“So, they stop going to the doctor and do not get a mammogram, which is the best test to detect it,” says Andino. She says that knowing our body is the right thing to do, but “we must not stop going to the doctor. These types of campaigns are to raise awareness among the population, but not for timely detection of cancer,” she says. Andino ass that education is vital.
Although breast cancer is multifactorial and there are risk factors that must be understood, says the physician. Among them are:
- Genetic mutation: People who have inherited mutations in certain genes — such as BCRA1 and BRCA2 — have a higher risk of breast and ovarian cancer.
- Family history with the disease: It is also a higher risk for a person if their first-degree relatives —such as sisters, mothers or daughters— but also second-degree relatives —cousins, grandmothers— suffered from the disease.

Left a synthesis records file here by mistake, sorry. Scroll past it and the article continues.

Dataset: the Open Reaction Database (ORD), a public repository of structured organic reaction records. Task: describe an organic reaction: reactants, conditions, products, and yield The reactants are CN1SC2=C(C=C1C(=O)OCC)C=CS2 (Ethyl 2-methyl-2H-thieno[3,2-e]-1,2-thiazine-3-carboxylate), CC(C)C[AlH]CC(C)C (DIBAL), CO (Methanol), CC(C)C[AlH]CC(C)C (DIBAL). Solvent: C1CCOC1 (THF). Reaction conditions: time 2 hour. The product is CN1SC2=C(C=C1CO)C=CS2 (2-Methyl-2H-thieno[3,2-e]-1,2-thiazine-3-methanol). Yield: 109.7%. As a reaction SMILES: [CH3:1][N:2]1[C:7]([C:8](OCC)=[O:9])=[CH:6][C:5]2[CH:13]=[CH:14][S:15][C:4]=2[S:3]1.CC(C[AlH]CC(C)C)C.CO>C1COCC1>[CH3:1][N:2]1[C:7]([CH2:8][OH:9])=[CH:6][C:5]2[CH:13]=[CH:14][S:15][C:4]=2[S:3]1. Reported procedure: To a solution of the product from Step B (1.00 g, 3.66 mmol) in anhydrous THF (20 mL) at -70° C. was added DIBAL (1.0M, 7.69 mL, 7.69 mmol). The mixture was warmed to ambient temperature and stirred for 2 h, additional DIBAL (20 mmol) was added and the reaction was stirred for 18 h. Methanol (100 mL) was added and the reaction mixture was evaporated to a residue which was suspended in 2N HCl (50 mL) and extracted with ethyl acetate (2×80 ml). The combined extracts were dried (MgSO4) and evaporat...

- Not having breastfed.
- Over the years, the risk of breast cancer increases. Therefore, it is mandatory for a person to have an annual mammogram from the age of forty.
There are also signs in the body that trigger alerts, says the Andean doctor. If you notice any of these symptoms, go to your doctor:
- If you notice an irregular or new lump in one of your breasts or under the arm, in the armpit area.
- The presence of ‘orange skin’ —which is the formation of small dimples in the skin— on your breasts can also be a sign that should alert you to consult a professional.
- If you see that the thickness of your breast has increased or is swollen.
- If your breast presents irritations or sinking in the skin.
- If you notice that your nipple emits a secretion —other than milk.
- If you feel pain or see a noticeable change in one breast.
Demolish the myths and fight the risk